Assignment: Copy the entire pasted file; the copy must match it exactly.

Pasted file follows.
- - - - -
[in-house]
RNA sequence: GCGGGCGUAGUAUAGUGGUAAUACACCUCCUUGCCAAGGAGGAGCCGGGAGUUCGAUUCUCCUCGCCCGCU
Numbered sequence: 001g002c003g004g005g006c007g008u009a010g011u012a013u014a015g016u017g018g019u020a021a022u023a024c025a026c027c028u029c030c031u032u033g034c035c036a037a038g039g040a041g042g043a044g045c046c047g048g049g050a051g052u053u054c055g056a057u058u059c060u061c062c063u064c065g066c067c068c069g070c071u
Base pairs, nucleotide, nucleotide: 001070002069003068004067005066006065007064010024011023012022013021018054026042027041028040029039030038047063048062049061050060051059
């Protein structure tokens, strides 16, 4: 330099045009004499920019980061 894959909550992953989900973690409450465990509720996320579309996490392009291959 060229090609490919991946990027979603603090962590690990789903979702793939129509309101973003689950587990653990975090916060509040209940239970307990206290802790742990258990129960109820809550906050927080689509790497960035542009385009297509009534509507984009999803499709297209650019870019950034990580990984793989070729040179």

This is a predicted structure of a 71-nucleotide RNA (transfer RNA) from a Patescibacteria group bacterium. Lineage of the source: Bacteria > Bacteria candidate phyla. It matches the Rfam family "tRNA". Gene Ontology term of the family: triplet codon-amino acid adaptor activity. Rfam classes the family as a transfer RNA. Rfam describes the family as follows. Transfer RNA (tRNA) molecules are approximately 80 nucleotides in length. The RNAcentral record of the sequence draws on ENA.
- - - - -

[in-house]
RNA sequence: GCGGGCGUAGUAUAGUGGUAAUACACCUCCUUGCCAAGGAGGAGCCGGGAGUUCGAUUCUCCUCGCCCGCU
Numbered sequence: 001g002c003g004g005g006c007g008u009a010g011u012a013u014a015g016u017g018g019u020a021a022u023a024c025a026c027c028u029c030c031u032u033g034c035c036a037a038g039g040a041g042g043a044g045c046c047g048g049g050a051g052u053u054c055g056a057u058u059c060u061c062c063u064c065g066c067c068c069g070c071u
Base pairs, nucleotide, nucleotide: 001070002069003068004067005066006065007064010024011023012022013021018054026042027041028040029039030038047063048062049061050060051059
């Protein structure tokens, strides 16, 4: 330099045009004499920019980061 894959909550992953989900973690409450465990509720996320579309996490392009291959 060229090609490919991946990027979603603090962590690990789903979702793939129509309101973003689950587990653990975090916060509040209940239970307990206290802790742990258990129960109820809550906050927080689509790497960035542009385009297509009534509507984009999803499709297209650019870019950034990580990984793989070729040179």

This is a predicted structure of a 71-nucleotide RNA (transfer RNA) from a Patescibacteria group bacterium. Lineage of the source: Bacteria > Bacteria candidate phyla. It matches the Rfam family "tRNA". Gene Ontology term of the family: triplet codon-amino acid adaptor activity. Rfam classes the family as a transfer RNA. Rfam describes the family as follows. Transfer RNA (tRNA) molecules are approximately 80 nucleotides in length. The RNAcentral record of the sequence draws on ENA.